Berlin, April 18 2021: Chancellor Angela Merkel and President Frank-Walter Steinmeier will attend an ecumenical national memorial service on Sunday morning at Berlin’s Kaiser Wilhelm Memorial Church held to honor the 80,000 victims of the pandemic. The community will share the pain of grieving families and those who died alone because of Covid curbs.
Besides suffering the pain of losing a loved one, restrictions in place to curb infections mean that relatives are often unable to even hold their family members’ hands as they lay dying. Others have been left grieving on their own, as funerals or memorials are curtailed by pandemic curbs.
The chancellor and the president will later attend a ceremony at the capital’s Konzerthaus, where the president will make a speech. With pandemic curbs still in force restricting the number of people who can attend, the ceremonies will be broadcast live on public television.
Making an announcement about the service, Steinmeier said, “As president I believe it is very important for us to stop to say goodbye in dignity to those who died during the pandemic, including those who did not fall victim to the virus but who also died in loneliness.”
In a dialogue with the president earlier this year, relatives of coronavirus victims voiced their loneliness. Steinmeier stressed that it was important to look beyond the daily victim counts. “Behind every number, there’s a human fate,” he said. Premiers of 16 German states urged citizens to join in the remembrance including by lighting candles by their windows from Friday to Sunday.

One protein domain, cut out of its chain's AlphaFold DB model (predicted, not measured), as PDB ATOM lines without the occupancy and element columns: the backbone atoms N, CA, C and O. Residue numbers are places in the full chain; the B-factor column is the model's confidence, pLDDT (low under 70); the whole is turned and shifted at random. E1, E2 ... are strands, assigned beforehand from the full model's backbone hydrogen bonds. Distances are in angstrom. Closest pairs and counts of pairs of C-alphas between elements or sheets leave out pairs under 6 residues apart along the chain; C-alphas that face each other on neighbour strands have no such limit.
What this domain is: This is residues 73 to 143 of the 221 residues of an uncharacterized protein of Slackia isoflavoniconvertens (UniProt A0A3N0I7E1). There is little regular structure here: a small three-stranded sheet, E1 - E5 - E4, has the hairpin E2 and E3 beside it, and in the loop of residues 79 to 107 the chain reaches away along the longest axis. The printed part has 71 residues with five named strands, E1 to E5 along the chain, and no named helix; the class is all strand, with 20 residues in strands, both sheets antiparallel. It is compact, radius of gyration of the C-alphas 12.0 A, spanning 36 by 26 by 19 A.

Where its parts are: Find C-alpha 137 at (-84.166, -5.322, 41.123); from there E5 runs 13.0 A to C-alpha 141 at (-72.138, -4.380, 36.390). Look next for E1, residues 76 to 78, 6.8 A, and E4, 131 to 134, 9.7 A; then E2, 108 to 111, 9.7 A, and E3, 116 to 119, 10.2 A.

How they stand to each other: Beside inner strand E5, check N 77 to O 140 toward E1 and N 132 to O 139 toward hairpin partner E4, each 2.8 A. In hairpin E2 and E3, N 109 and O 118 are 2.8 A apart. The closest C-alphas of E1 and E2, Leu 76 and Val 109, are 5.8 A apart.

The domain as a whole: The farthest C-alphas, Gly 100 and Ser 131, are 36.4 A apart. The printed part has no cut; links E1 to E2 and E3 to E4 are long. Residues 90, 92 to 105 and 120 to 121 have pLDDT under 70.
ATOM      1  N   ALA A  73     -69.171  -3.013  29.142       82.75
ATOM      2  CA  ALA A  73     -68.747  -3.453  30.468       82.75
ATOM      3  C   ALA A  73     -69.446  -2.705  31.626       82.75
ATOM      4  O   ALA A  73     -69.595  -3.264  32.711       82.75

The ceremony comes as health authorities warn that many more will succumb to the virus, as Germany struggles to put down a vicious third wave gripping the country. Europe’s biggest economy had come out of the first wave relatively unscathed but has struggled to take decisive action to end the current one fueled mainly by the more contagious British variant. Another 19,185 new infections were recorded in the last 24 hours.
The government is seeking greater powers to impose tougher measures such as night-time curfews, in a bid to circumvent Germany’s powerful regional authorities, some of whom have resisted implementing tougher measures. Despite expected widespread criticism of proposed policies in parliament, Merkel urged swift and decisive action. “The virus doesn’t forgive half-hearted measures, they only make it all worse,” she told the lower house at the start of a debate on the amended law. “The virus doesn’t let you negotiate with it, it only understands one language, the language of resolve.”
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